COLUMBIA — Of the 50 communities participating in the Health Kids, Healthy Communities project, Columbia has been designated one of the nine "leading cities" with providing an example to others through mentoring.
Here's a look at how three of the other leading cities are trying to reduce obesity:
In Chicago, the focus has been park-centric. Since the snack vending contract for the city's parks expired about the time the partnership began, Chicago was able to explore healthier options, said Lucy Gomez-Feliciano, lead health organizer in the Logan Square Neighborhood Association and director of the Chicago Healthy Kids, Healthy Communities Partnership.
By the end of 2011, the 98 vending machines in Chicago's parks will offer snacks that contain less sugar, calories, sodium and fat, such as baked chips and pretzels.
The city's beverage contract expires in the spring; Gomez-Feliciano said she hopes the winter will be spent talking about getting similar options in those machines as well.
Chicago has also taken a policy approach by reducing the speed limit in parks that are connected by a boulevard system to make it safer for pedestrians.
King County, Wash., has directed its attention to culturally diverse public housing communities.
New standards are being tested that guide how much time children should spend in front of a TV or computer, the kinds of snacks they eat and the amount of physical activity they get. The King County Housing Authority plans to adopt these standards for child care providers who work in the housing communities, said Elizabeth Westburg, resident services manager at the housing authority.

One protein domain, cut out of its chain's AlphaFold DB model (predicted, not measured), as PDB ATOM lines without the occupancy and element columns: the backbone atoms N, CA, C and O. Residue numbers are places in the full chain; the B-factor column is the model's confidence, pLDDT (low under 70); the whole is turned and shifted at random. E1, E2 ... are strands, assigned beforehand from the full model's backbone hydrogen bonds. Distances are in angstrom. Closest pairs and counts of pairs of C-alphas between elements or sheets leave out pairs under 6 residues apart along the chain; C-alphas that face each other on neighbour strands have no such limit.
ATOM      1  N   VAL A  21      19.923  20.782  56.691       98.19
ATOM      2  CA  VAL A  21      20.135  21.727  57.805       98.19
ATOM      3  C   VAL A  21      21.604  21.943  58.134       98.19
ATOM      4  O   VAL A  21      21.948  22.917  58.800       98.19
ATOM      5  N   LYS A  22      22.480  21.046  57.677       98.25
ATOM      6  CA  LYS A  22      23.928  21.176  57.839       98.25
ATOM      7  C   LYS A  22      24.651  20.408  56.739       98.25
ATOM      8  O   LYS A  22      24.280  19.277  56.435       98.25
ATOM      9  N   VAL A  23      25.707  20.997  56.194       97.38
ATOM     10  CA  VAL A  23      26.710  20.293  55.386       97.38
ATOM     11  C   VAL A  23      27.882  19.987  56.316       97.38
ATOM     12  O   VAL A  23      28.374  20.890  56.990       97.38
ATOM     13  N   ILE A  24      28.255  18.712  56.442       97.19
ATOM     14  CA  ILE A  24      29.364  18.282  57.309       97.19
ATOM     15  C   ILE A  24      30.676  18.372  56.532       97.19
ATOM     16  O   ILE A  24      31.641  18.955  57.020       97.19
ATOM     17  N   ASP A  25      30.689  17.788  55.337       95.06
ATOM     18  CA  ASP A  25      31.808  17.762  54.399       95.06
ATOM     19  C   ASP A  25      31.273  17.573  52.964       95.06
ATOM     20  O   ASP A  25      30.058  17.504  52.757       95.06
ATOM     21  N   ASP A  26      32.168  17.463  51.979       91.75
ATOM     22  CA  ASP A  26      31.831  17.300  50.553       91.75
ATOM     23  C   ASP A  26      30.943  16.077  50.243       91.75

She said the county housing authority hopes to develop similar guidelines for summer and after-school programs as well. The housing authority has also replaced food in convenience stores with healthier options and plans are under way to increase overall pedestrian safety.
These projects were selected because after program leaders asked community members what their concerns about childhood obesity and obesity prevention were, Westburg said.
For the Central Valley, Calif., area, a focal point has been the public schools. In Fresno, where there are few parks, the largest elementary school in the city opened its classrooms and green spaces to the community for yoga classes and pickup soccer games.
Even though the outcome isn't directly related to obesity prevention, the benefits are evident, said Sabina Gonzalez-Erana, community building specialist for the Central California Regional Obesity Prevention Program.
"You just see a flood of kids every weekend," she said. "There's more of a sense of community in that neighborhood."
Soda has been removed from the vending machines in the area's public schools and drinking water is now more readily available to students. The barrier was the perception that kids don't like drinking water.
"They drink it," Gonzalez-Erana said. "They drink it, and it's not a problem."
Other stories in this project:
- Community garden offers residents the chance to grow their own food
- Residents push for increased bus ridership to combat sedentary lifestyles
- Columbia socioeconomic status influences food choices and consumption
- Safer neighborhoods lead to a more active, vibrant Columbia
- Projects aim to make healthy food options more affordable
- High school students learn to promote healthy, active lifestyles